Apex Chorus Performance at the North Carolina Music Educators Conference
Apex High Chorus performed at the North Carolina Music Educators Association (NCMEA) conference on November 12. Annually, there is a four day conference for music educators across the state, where classes, seminars, and performances are held. Each year, a select few high school choruses get to perform in a concert at the event, and not only was the Apex Chorus selected, but they closed the concert, receiving an impressive two full standing ovations in the process.
The pressure was on as they performed for the five hundred music educators across the state, each one judging their every move. Apex High choral director Heather Copley explained, “It’s different at the conference. Here, you have moms that are just pinching cheeks and think that you’re adorable and perfect. At this conference, you have 450 to 500 of me, who criticize and notice every mistake. So, to have a fellow music educator come up to me after they performed–with tears in their eyes–and tell me how much they were moved by my chorus means the world.”
Rehearsals, which began the Saturday before school started, were the only time that the mixed group of men’s and women’s chorus could practice together. The music was taught in class separately, and the group had to come together after school to combine their voices. “It’s more pressure because you don’t know if it’s going to come together until they sing with each other,” commented Copley. Despite the challenge, the Apex High Chorus was up to the task.
Differing from Apex Choruses in the past, our current chorus is not made up of booming, powerful voices that wow the audience with their vocals. Instead, they are a deeply emotional group of talented singers that make the audience feel, exhibiting great vulnerability and maturity. Copley, who has been teaching at Apex High for twenty years, agrees that there is something deeply special about this year’s chorus that separates them from others and allows them to touch the audience so greatly. “There was a moment on stage Monday, where I stopped conducting…The song was about taking the hardships in your life and giving them to God. They were singing and feeling it, and I just did my hands up and gave it all away. It was incredible. It was the best they’d ever sung it,” remarked Copley. For a chorus to have such presence that an experienced director like Copley was overcome is no small feat.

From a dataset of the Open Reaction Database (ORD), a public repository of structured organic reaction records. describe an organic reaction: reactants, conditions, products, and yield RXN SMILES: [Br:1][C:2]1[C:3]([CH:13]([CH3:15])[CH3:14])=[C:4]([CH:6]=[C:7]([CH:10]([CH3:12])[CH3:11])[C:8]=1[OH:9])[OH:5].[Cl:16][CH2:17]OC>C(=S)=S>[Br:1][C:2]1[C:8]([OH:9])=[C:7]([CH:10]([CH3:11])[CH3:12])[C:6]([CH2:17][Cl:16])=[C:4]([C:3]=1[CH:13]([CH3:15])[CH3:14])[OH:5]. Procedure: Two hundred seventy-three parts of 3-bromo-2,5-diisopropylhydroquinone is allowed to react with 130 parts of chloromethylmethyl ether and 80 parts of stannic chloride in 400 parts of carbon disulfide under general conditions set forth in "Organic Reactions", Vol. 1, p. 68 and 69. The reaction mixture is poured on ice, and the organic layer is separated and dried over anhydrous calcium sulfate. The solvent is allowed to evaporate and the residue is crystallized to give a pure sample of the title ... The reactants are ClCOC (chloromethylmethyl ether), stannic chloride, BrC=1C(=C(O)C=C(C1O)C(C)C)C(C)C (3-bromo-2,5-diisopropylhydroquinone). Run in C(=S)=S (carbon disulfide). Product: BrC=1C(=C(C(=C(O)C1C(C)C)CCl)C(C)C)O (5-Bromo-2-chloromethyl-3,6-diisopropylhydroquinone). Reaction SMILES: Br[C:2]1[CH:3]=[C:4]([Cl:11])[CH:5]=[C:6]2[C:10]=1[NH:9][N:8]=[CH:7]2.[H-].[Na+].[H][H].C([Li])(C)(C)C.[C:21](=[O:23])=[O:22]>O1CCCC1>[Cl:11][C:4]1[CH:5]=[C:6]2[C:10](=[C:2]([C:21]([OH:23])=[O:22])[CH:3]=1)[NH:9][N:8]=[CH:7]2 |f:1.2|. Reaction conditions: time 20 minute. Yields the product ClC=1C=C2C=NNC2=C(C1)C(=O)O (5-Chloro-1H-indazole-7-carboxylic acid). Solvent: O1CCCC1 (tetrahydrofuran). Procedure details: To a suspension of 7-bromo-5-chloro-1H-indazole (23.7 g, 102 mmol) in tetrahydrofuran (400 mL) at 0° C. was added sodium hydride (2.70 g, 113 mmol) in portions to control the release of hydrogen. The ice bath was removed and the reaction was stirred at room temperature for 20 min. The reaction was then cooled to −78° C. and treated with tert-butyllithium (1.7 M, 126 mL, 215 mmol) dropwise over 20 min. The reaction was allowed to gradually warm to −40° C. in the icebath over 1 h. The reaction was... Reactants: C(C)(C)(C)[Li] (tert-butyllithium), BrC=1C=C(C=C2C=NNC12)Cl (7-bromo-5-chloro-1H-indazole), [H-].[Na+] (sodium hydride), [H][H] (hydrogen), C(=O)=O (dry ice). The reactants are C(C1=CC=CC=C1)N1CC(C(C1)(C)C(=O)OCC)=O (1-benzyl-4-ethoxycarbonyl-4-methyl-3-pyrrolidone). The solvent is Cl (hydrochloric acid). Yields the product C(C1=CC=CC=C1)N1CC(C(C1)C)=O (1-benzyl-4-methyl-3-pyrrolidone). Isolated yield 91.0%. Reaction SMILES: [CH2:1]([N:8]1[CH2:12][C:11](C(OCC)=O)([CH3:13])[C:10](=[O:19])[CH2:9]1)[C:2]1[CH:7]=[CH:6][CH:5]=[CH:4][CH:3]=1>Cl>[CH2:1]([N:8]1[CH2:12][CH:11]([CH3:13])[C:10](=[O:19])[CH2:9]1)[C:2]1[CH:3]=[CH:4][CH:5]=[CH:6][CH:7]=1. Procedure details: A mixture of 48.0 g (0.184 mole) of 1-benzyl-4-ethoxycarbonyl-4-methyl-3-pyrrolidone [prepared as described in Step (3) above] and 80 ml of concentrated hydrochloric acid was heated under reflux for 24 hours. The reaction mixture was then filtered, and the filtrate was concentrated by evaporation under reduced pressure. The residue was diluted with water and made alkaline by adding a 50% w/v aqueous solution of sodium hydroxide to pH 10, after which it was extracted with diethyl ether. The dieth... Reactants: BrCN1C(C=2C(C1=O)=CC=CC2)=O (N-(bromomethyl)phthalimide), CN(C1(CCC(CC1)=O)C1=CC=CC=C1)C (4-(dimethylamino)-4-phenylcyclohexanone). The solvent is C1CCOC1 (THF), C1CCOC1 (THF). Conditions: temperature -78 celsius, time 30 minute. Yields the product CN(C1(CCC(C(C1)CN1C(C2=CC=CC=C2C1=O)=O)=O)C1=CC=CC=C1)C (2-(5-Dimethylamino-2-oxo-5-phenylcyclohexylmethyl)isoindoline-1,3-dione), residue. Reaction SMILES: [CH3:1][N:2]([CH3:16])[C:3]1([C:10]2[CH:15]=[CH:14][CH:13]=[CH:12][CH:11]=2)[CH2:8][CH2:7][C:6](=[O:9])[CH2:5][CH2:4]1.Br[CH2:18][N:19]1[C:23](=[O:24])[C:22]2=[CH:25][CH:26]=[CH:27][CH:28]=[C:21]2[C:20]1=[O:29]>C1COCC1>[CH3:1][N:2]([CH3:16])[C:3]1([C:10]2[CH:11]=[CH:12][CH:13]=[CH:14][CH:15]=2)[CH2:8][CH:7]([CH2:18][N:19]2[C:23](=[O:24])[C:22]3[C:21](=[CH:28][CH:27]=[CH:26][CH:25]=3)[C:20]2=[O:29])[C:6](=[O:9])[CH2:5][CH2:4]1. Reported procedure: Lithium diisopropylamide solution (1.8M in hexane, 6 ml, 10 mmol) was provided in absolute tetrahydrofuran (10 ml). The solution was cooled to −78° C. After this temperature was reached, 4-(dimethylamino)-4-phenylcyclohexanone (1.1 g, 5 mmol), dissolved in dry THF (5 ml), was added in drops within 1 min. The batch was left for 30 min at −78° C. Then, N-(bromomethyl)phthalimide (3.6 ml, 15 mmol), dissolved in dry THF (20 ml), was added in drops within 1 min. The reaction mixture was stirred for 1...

Their success cannot solely be attributed to the rigor of their rehearsal process, however. Due to the emotional, collaborative nature of singing, the key to a moving performance is a close-knit group that can trust each other implicitly. While the technical requirements are crucial, the feelings that the singers portray and evoke in the audience are what makes or breaks a piece. For a chorus to do this, the group must be totally in synch with each other–both vocally and emotionally.
Normally, competitions start later in the year, and the crucial dynamic of the group forms then. This year, however, thanks to the conference, the bonding and sense of community developed much earlier. Junior, Jenna Davenport asserted the significance, saying, “I think that it’s really important to have that, like, bond and connection with everybody in the class when we’re trying to feel the emotion behind a piece. We had a really emotional piece, and to prepare we all shared something that we were going through in our lives. We sang the song right after that, and we were all crying, and just feeling it. If we weren’t as close as we were, we wouldn’t feel comfortable doing that. We were able to bring that in our music because we are so close.” After the NCMEA Conference, the general sentiment of among the Chorus is that they can accomplish anything this coming competition season.